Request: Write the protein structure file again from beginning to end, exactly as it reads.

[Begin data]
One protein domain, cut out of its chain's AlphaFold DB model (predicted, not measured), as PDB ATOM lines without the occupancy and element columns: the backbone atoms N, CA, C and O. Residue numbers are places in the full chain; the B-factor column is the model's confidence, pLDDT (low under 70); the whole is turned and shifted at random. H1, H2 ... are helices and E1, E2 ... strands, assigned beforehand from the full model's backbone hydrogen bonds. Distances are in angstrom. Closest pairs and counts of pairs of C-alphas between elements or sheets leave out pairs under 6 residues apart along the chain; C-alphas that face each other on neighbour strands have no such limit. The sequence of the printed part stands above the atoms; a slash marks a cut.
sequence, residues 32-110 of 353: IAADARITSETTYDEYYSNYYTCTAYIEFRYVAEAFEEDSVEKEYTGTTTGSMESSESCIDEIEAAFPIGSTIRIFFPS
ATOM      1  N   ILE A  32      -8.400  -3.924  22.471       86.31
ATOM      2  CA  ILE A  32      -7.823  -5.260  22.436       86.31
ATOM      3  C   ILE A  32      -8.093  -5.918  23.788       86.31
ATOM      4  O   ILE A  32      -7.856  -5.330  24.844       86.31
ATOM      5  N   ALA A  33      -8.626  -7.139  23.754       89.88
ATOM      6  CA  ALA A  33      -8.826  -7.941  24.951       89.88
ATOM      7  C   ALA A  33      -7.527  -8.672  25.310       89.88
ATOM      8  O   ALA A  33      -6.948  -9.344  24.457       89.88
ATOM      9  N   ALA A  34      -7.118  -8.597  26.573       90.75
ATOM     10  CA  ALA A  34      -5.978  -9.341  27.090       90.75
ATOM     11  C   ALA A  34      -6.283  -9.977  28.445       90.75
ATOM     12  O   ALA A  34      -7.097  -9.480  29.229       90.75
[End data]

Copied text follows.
One protein domain, cut out of its chain's AlphaFold DB model (predicted, not measured), as PDB ATOM lines without the occupancy and element columns: the backbone atoms N, CA, C and O. Residue numbers are places in the full chain; the B-factor column is the model's confidence, pLDDT (low under 70); the whole is turned and shifted at random. H1, H2 ... are helices and E1, E2 ... strands, assigned beforehand from the full model's backbone hydrogen bonds. Distances are in angstrom. Closest pairs and counts of pairs of C-alphas between elements or sheets leave out pairs under 6 residues apart along the chain; C-alphas that face each other on neighbour strands have no such limit. The sequence of the printed part stands above the atoms; a slash marks a cut.
sequence, residues 32-110 of 353: IAADARITSETTYDEYYSNYYTCTAYIEFRYVAEAFEEDSVEKEYTGTTTGSMESSESCIDEIEAAFPIGSTIRIFFPS
ATOM      1  N   ILE A  32      -8.400  -3.924  22.471       86.31
ATOM      2  CA  ILE A  32      -7.823  -5.260  22.436       86.31
ATOM      3  C   ILE A  32      -8.093  -5.918  23.788       86.31
ATOM      4  O   ILE A  32      -7.856  -5.330  24.844       86.31
ATOM      5  N   ALA A  33      -8.626  -7.139  23.754       89.88
ATOM      6  CA  ALA A  33      -8.826  -7.941  24.951       89.88
ATOM      7  C   ALA A  33      -7.527  -8.672  25.310       89.88
ATOM      8  O   ALA A  33      -6.948  -9.344  24.457       89.88
ATOM      9  N   ALA A  34      -7.118  -8.597  26.573       90.75
ATOM     10  CA  ALA A  34      -5.978  -9.341  27.090       90.75
ATOM     11  C   ALA A  34      -6.283  -9.977  28.445       90.75
ATOM     12  O   ALA A  34      -7.097  -9.480  29.229       90.75